James Glassman is the polar opposite of what we teach here at TurtleTrader. Almost every piece of writing he submits is geared to preserving the buy and hold mantra no matter what real life shows to be true. The positions he takes are very instructive. Learning trend following and the psychology needed to win as a trend follower are helped by analyzing and understanding the faulty logic of Mr. Glassman. He provides great reinforcement of how to do things wrong which in turn helps us to learn the right way.
He is back today with another article in the Wall Street Journal. We provide excerpts of that article below. TurtleTrader comments are in red.
JAMES K. GLASSMAN and KEVIN A. HASSETT
When our book, Dow 36,000, was published in September 1999, the Dow Jones Industrial Average stood at 10318. The Dow closed yesterday at 8736. What went wrong? Actually, nothing. Despite its flamboyant title, Dow 36,000 was a book of sober explanation, not of wild prognostication. We calculated that 36000 was the point at which the 30 stocks that comprise the Dow Industrials would be fully valued, and we warned that it is impossible to predict how long it will take.
TurtleTrader® comment: If you put a price target out there with no time frame to reach it, how can you have credibility? Predictions are pointless, but if you make a price prediction and attach no time frame to it and then expect to be taken serious — it’s just not logical.
But picking target prices was not what our book was about — nor is it what investing is about. The book had three themes — and they apply even more forcefully today than they did three years ago. First, investors who can put away money for the long term (at least five years and, better, 10 or more) should invest mainly in stocks and stock mutual funds rather than in bonds. Second, while stocks are risky in the short term, investors should buy and hold, and not try to time the market.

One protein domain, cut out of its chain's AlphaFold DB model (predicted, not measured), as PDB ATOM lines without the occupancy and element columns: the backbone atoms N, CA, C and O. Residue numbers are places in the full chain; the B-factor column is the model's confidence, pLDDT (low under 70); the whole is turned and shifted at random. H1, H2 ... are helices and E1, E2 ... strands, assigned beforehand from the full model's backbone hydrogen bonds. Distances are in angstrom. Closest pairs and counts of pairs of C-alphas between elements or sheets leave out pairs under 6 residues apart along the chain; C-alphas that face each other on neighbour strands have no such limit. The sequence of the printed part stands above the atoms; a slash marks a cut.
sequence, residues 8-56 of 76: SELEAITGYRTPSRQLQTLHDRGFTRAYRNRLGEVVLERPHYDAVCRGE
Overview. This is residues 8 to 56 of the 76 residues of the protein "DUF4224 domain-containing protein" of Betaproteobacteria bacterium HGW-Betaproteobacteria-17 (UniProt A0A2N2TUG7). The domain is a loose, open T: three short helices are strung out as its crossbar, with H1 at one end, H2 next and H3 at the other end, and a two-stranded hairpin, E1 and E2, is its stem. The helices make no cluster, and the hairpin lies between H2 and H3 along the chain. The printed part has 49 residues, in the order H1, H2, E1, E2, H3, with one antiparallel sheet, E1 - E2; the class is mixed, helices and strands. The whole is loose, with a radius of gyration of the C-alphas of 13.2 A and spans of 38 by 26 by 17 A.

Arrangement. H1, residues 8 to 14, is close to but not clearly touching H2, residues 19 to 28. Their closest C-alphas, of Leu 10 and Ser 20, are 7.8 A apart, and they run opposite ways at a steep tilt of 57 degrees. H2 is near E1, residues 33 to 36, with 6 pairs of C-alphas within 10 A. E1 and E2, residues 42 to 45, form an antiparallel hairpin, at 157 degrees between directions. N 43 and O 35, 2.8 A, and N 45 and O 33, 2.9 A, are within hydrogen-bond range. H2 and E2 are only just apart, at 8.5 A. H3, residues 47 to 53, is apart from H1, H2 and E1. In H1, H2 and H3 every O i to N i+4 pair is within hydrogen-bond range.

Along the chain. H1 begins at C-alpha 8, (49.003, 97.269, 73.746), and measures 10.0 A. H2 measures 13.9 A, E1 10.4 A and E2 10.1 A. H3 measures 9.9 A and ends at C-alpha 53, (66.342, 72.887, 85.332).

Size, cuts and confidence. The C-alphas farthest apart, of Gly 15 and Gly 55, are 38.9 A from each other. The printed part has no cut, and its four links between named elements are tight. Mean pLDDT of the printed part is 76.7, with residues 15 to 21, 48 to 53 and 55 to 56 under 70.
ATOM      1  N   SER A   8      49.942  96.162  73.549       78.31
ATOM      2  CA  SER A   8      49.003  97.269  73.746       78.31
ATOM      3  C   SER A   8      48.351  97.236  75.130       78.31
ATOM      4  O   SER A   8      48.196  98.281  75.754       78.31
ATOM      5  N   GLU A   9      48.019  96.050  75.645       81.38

TurtleTrader® comment: No.
Stocks will not go straight up, we warned. But bear markets are unpredictable, and trying to guess the ups and downs of stocks is a fool’s errand.
TurtleTrader® comment: Both bear and bull markets are unpredictable.
Third, stocks are undervalued relative to their long-run trend. We don’t guarantee that the price of Tootsie Roll or Johnson & Johnson — two of the 15 stocks we highlighted in the book — will not decline over the next month or year. But based on our analysis of return and risk, a diversified portfolio of shares in good businesses is an excellent long-term investment. The theory that shaped our book comes from some powerful data. Ibbotson Associates, the Chicago research firm, found that from 1926 to 2001, the average annual return, after inflation, of the large-cap stocks of the Standard & Poor’s 500 was 7.6%, compared with just 2.2% for Treasury bonds.
TurtleTrader® comment: 7.6% is an average. Doesn’t this Glassman strategy force you to live forever since you can’t predict what periods buy and hold will not work? View the Japanese Nikkei 225 stock index chart. It reached nearly 40,000 in the early 1990s. Now it hovers around 10,000 12 years later. Do you think the Japanese still actually believe in buy and hold?